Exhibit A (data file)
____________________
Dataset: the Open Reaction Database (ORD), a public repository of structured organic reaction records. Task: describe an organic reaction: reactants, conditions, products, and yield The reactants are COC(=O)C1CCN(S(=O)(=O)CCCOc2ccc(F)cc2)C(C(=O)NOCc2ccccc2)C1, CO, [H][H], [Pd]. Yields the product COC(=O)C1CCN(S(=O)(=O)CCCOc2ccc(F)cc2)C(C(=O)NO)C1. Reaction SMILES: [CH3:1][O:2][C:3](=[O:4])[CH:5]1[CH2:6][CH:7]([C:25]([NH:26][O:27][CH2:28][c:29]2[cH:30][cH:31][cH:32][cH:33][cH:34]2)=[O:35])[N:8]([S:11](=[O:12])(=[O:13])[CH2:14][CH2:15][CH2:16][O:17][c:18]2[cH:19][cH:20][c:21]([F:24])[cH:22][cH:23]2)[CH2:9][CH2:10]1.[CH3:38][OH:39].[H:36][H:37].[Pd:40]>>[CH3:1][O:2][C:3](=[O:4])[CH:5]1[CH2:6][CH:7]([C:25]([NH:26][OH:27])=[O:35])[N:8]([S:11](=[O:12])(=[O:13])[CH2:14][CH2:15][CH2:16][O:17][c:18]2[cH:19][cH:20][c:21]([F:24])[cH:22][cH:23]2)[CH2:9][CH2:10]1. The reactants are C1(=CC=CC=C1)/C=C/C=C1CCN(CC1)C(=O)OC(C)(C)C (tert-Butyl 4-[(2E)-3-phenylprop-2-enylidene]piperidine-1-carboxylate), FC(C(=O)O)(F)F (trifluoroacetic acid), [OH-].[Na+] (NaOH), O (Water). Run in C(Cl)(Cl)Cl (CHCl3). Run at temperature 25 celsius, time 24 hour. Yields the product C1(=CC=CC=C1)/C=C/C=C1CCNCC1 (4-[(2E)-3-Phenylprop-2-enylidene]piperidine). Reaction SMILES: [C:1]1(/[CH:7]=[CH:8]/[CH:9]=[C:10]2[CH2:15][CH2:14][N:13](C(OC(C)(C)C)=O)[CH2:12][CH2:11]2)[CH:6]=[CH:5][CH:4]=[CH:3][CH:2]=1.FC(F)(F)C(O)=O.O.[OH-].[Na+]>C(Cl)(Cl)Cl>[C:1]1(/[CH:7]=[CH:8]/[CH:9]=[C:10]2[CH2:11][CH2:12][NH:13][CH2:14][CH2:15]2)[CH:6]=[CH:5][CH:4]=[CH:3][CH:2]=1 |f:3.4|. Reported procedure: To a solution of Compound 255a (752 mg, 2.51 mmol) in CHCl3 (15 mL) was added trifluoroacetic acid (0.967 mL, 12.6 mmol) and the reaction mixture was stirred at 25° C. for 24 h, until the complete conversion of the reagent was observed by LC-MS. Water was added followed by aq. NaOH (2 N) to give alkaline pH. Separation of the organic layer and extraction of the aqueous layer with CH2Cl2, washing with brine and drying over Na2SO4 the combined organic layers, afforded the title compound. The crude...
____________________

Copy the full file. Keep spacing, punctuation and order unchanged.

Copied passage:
Dataset: the Open Reaction Database (ORD), a public repository of structured organic reaction records. Task: describe an organic reaction: reactants, conditions, products, and yield The reactants are COC(=O)C1CCN(S(=O)(=O)CCCOc2ccc(F)cc2)C(C(=O)NOCc2ccccc2)C1, CO, [H][H], [Pd]. Yields the product COC(=O)C1CCN(S(=O)(=O)CCCOc2ccc(F)cc2)C(C(=O)NO)C1. Reaction SMILES: [CH3:1][O:2][C:3](=[O:4])[CH:5]1[CH2:6][CH:7]([C:25]([NH:26][O:27][CH2:28][c:29]2[cH:30][cH:31][cH:32][cH:33][cH:34]2)=[O:35])[N:8]([S:11](=[O:12])(=[O:13])[CH2:14][CH2:15][CH2:16][O:17][c:18]2[cH:19][cH:20][c:21]([F:24])[cH:22][cH:23]2)[CH2:9][CH2:10]1.[CH3:38][OH:39].[H:36][H:37].[Pd:40]>>[CH3:1][O:2][C:3](=[O:4])[CH:5]1[CH2:6][CH:7]([C:25]([NH:26][OH:27])=[O:35])[N:8]([S:11](=[O:12])(=[O:13])[CH2:14][CH2:15][CH2:16][O:17][c:18]2[cH:19][cH:20][c:21]([F:24])[cH:22][cH:23]2)[CH2:9][CH2:10]1. The reactants are C1(=CC=CC=C1)/C=C/C=C1CCN(CC1)C(=O)OC(C)(C)C (tert-Butyl 4-[(2E)-3-phenylprop-2-enylidene]piperidine-1-carboxylate), FC(C(=O)O)(F)F (trifluoroacetic acid), [OH-].[Na+] (NaOH), O (Water). Run in C(Cl)(Cl)Cl (CHCl3). Run at temperature 25 celsius, time 24 hour. Yields the product C1(=CC=CC=C1)/C=C/C=C1CCNCC1 (4-[(2E)-3-Phenylprop-2-enylidene]piperidine). Reaction SMILES: [C:1]1(/[CH:7]=[CH:8]/[CH:9]=[C:10]2[CH2:15][CH2:14][N:13](C(OC(C)(C)C)=O)[CH2:12][CH2:11]2)[CH:6]=[CH:5][CH:4]=[CH:3][CH:2]=1.FC(F)(F)C(O)=O.O.[OH-].[Na+]>C(Cl)(Cl)Cl>[C:1]1(/[CH:7]=[CH:8]/[CH:9]=[C:10]2[CH2:11][CH2:12][NH:13][CH2:14][CH2:15]2)[CH:6]=[CH:5][CH:4]=[CH:3][CH:2]=1 |f:3.4|. Reported procedure: To a solution of Compound 255a (752 mg, 2.51 mmol) in CHCl3 (15 mL) was added trifluoroacetic acid (0.967 mL, 12.6 mmol) and the reaction mixture was stirred at 25° C. for 24 h, until the complete conversion of the reagent was observed by LC-MS. Water was added followed by aq. NaOH (2 N) to give alkaline pH. Separation of the organic layer and extraction of the aqueous layer with CH2Cl2, washing with brine and drying over Na2SO4 the combined organic layers, afforded the title compound. The crude...